Apple’s iOS software has a reputation for not being as customizable as Google’s Android, and while it’s true to a certain extent, there’s still quite a lot you can do to make the Home screen more useful, less cluttered, and give it a style that’s all yours. I use iOS every day and these are the five things I’ve done to make my iPhone unique to me and at the same time gain more usability.
Use separate wallpapers
You don’t have to use the same wallpaper for the lock screen as you do the Home screen, and vice versa. Although it may sound like a small thing, it makes a big difference to legibility. I like this because it allows me to highlight a picture on the lock screen, without it interfering visually with the many colorful app icons that appear on the Home screen.
My recommendation is to use a black, or a close-to-black, background for the Home screen. Go to Settings, then Wallpaper, and select Choose a New Wallpaper. I like to use one of the Dynamic wallpapers, as it adds life to the Home screen but is never distracting. Select Dynamic then your image of choice. Select the Set button at the bottom of the screen and then Set Home Screen. Follow the same basic steps to set your lock screen wallpaper — just choose a different image and select Set Lock Screen instead.
If app icons have ever got lost due to blending in with the color of your wallpaper, this is an easy way to avoid it happening again. Plus, there’s something classic and appealingly minimalist about a basic background behind all your apps.
Make a lot of folders
Folders are a fantastic way to declutter your Home screen, and in conjunction with the next tip, make your iPhone feel less busy, due to iOS spreading app icons across multiple Home screens by default. If this is the first time you’re going to seriously use folders, be prepared for it to take a little while to get everything organized.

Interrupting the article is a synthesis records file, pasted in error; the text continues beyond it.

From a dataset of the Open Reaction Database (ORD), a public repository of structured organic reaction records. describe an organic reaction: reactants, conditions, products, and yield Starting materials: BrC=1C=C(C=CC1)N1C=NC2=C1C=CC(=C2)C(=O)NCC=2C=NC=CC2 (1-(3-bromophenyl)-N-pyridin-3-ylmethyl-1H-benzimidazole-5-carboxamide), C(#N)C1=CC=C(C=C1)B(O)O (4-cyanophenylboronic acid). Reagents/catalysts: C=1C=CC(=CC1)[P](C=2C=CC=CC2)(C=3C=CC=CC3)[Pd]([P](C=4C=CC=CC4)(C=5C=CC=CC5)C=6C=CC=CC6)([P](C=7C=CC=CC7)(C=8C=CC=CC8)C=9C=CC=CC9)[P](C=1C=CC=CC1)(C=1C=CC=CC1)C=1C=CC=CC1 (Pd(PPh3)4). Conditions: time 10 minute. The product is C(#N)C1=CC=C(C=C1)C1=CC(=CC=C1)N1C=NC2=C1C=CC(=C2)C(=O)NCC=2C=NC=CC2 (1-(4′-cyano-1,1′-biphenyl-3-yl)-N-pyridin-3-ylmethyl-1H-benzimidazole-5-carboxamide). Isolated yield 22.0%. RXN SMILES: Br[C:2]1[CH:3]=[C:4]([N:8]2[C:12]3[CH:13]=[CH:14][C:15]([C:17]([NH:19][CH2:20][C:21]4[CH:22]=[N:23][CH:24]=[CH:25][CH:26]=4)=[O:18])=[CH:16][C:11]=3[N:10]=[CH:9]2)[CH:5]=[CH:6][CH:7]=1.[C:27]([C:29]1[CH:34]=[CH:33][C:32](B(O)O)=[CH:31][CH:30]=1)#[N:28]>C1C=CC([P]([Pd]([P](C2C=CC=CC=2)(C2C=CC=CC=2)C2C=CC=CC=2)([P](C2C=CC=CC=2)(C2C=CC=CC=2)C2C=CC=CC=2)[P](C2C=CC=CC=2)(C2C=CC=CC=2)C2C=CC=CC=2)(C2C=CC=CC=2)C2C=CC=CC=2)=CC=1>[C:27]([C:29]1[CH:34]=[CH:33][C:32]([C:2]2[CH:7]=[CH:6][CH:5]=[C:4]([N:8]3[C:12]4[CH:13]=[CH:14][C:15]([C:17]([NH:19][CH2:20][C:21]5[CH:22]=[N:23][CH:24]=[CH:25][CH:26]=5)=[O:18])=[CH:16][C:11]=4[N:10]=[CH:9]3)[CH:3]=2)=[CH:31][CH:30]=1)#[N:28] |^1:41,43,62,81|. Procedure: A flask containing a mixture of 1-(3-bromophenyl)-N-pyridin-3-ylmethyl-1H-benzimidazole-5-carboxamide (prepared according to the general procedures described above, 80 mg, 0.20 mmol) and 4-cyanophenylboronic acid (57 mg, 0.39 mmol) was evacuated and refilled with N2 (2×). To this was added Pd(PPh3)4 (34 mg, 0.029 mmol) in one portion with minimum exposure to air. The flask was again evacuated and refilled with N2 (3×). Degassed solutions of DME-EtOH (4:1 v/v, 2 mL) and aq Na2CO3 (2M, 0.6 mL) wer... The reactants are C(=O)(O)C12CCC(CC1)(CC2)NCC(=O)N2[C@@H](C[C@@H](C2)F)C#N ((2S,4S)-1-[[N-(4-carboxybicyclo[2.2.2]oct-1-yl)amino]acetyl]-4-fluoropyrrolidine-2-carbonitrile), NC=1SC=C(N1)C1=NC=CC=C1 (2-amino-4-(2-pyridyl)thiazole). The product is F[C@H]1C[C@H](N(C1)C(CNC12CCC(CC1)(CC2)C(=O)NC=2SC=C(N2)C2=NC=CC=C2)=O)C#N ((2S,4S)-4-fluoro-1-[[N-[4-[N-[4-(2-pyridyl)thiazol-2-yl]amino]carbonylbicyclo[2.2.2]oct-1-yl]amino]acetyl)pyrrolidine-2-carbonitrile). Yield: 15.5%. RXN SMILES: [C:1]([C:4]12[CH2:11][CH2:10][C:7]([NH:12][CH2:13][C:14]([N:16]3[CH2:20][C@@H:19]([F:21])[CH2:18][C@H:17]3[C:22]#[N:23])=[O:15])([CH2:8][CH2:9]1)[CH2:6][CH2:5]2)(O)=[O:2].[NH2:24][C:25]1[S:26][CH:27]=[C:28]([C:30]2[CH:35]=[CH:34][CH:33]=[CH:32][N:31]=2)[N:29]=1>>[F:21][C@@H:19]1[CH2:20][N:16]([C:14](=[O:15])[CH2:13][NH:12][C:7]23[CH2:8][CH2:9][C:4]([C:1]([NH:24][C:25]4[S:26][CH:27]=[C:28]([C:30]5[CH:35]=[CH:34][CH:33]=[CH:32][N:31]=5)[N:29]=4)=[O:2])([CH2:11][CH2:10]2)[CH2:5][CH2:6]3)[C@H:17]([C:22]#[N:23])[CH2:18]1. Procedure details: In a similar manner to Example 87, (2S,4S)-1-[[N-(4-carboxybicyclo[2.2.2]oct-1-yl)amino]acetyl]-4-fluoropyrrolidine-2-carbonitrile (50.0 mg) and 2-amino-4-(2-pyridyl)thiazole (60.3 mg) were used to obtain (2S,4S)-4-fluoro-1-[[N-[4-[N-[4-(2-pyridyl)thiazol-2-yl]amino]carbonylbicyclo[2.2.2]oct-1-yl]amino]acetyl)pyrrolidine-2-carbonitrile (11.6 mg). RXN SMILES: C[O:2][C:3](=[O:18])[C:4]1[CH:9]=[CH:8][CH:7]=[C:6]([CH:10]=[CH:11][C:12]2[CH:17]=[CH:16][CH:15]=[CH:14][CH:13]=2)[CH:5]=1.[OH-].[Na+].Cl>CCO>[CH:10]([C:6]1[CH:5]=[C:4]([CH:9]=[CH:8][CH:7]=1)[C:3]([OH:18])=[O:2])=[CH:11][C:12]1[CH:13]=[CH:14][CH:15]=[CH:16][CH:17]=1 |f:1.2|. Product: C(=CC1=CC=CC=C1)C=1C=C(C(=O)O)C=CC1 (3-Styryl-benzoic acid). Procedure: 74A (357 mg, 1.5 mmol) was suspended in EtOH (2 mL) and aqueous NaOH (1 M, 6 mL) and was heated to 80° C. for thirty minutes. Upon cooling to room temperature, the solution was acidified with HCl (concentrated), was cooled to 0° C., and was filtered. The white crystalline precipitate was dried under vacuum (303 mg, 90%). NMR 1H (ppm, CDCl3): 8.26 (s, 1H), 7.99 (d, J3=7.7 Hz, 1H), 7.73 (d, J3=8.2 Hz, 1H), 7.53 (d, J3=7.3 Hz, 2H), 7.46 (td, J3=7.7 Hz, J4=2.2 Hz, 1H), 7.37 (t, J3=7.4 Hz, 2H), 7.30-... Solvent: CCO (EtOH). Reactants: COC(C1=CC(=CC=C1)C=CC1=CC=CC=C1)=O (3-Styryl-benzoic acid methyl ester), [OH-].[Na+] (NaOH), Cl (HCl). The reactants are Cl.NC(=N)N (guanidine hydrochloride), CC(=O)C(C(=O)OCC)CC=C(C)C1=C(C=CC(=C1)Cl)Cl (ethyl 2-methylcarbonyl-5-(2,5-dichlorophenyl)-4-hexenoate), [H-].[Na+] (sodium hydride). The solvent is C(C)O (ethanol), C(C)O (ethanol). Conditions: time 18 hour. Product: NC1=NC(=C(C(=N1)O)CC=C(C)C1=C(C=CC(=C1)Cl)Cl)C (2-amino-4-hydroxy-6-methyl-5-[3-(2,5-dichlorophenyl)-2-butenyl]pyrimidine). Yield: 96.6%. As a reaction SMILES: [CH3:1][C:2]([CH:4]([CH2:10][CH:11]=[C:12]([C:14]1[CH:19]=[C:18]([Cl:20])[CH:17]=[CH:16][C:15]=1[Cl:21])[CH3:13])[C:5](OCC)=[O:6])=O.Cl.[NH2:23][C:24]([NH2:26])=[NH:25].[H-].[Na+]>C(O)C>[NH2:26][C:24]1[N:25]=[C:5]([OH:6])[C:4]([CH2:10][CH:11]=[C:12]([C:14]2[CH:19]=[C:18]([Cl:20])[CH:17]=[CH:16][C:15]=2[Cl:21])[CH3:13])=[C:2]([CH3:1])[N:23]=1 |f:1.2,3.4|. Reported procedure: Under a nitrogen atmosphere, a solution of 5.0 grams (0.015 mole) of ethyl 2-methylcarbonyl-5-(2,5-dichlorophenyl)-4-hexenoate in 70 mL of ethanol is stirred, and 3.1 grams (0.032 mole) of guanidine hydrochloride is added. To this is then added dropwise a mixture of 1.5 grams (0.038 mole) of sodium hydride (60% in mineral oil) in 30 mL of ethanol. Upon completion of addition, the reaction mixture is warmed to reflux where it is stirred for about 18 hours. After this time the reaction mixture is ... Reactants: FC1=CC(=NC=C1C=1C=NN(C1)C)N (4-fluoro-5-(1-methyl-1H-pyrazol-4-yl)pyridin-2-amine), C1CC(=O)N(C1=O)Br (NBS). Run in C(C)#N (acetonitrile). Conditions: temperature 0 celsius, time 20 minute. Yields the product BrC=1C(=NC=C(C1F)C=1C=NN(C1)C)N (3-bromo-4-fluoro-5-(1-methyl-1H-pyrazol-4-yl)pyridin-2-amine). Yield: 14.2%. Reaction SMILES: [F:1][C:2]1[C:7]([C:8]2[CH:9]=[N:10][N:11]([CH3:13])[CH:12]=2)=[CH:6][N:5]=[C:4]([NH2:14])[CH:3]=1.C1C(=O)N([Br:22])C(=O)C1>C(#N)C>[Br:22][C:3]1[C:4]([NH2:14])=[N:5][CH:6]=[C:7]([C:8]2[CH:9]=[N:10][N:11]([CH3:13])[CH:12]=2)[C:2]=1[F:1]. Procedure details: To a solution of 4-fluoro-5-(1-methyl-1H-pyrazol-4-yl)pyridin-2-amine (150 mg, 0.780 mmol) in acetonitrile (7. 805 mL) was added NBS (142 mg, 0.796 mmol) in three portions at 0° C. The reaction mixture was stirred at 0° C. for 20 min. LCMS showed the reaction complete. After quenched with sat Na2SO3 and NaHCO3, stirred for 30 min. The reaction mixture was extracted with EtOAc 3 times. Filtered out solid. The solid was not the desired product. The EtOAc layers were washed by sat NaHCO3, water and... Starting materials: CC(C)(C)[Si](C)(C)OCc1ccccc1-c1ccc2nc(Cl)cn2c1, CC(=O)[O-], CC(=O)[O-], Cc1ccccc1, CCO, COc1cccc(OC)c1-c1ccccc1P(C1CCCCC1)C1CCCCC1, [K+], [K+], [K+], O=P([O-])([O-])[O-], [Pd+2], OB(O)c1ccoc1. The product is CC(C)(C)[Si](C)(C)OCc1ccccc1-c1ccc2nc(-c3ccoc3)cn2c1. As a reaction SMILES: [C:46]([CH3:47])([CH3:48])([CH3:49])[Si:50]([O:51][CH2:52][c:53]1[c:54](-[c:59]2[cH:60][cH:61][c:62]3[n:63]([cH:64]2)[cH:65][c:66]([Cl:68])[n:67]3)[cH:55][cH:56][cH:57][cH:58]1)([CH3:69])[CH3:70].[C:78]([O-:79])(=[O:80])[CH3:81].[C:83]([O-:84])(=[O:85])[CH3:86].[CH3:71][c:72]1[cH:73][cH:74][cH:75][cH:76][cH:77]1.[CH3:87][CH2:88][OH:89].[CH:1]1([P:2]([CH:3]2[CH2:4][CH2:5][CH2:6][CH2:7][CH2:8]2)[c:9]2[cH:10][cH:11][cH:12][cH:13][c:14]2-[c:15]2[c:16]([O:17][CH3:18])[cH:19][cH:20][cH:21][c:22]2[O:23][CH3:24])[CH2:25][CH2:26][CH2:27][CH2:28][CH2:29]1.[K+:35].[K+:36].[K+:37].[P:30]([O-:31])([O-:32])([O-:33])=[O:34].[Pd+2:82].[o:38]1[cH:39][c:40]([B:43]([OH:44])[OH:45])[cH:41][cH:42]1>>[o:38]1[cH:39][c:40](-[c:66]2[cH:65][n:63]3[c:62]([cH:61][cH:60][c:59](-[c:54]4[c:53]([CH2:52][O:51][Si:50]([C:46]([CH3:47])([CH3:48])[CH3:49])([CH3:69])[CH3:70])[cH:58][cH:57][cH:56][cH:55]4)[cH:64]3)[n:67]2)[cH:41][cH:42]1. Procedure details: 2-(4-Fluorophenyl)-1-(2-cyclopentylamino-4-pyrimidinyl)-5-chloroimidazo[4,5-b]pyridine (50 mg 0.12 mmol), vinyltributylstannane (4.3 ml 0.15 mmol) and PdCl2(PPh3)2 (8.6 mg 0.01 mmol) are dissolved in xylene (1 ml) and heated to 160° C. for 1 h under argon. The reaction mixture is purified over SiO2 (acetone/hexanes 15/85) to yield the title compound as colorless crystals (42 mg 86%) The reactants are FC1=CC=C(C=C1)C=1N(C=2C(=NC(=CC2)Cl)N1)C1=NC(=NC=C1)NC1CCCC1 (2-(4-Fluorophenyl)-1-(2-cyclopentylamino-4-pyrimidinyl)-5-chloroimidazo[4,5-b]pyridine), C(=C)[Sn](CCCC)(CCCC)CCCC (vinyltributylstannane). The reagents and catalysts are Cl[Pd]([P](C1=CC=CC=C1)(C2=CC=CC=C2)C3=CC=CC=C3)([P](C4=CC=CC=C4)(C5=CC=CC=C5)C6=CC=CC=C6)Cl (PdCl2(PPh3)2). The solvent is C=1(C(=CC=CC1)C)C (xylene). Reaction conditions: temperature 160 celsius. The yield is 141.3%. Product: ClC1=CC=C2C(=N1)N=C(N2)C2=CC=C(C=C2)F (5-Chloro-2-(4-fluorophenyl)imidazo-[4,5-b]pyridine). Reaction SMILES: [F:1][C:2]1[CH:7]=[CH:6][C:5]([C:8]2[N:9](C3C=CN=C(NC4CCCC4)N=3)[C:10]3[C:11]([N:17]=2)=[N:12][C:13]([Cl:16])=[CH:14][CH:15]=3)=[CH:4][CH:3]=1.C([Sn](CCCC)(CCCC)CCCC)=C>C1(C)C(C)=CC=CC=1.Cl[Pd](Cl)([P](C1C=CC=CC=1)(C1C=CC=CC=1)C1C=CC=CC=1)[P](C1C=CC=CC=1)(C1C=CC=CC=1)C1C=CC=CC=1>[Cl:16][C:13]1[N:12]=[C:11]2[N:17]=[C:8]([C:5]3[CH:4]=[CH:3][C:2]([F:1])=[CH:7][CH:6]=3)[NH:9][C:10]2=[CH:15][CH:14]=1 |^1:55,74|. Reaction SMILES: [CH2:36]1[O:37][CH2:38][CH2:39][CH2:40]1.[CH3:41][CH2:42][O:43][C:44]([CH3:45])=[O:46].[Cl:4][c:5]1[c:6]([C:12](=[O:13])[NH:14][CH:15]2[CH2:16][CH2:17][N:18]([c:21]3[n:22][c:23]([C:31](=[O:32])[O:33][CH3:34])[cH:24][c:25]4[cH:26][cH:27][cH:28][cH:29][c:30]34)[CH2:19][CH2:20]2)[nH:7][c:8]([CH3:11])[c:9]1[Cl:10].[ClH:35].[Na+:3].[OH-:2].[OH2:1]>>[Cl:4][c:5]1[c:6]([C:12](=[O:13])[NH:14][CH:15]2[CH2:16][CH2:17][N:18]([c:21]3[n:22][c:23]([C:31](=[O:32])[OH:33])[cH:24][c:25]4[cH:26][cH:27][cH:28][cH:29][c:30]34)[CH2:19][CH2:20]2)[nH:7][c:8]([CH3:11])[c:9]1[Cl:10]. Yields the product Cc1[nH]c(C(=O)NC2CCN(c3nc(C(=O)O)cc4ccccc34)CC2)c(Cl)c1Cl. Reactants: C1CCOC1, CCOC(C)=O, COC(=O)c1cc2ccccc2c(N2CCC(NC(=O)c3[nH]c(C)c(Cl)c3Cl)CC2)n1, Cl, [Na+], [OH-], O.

Creating a folder is simple: You select and drag an app icon over the top of another. When the folder automatically appears, select it and edit the name. Grouping apps together like this makes it easier to find what you want. I put folders of my most used apps on the main Home screen and lesser-used ones on a second Home screen.
It can be tempting to put all your apps in folders, but resist this and keep a small selection of your most used apps out and separate. I have five on the Home screen outside folders, as I use them multiple times a day, or in the case of Settings, because I want to find it quickly.
Use App Library
What if you have a lot of apps? This is where you need to be strict with yourself and make use of iOS’s App Library feature. I limit my Home screens to two and fill the second one with apps I don’t use all that often but would still like to have at hand. The remaining apps that I don’t want to delete find a home in the App Library.
Minimizing the amount of Home screens makes iOS less cluttered and easier to manage, and using App Library makes finding the apps you don’t use often much faster. Plus, none of it needs effort to set up. Here’s an example of what to do: During the process of reorganizing your Home screens, find an app that you don’t want to delete but rarely use. Press and hold the icon until it wobbles, then select Remove App.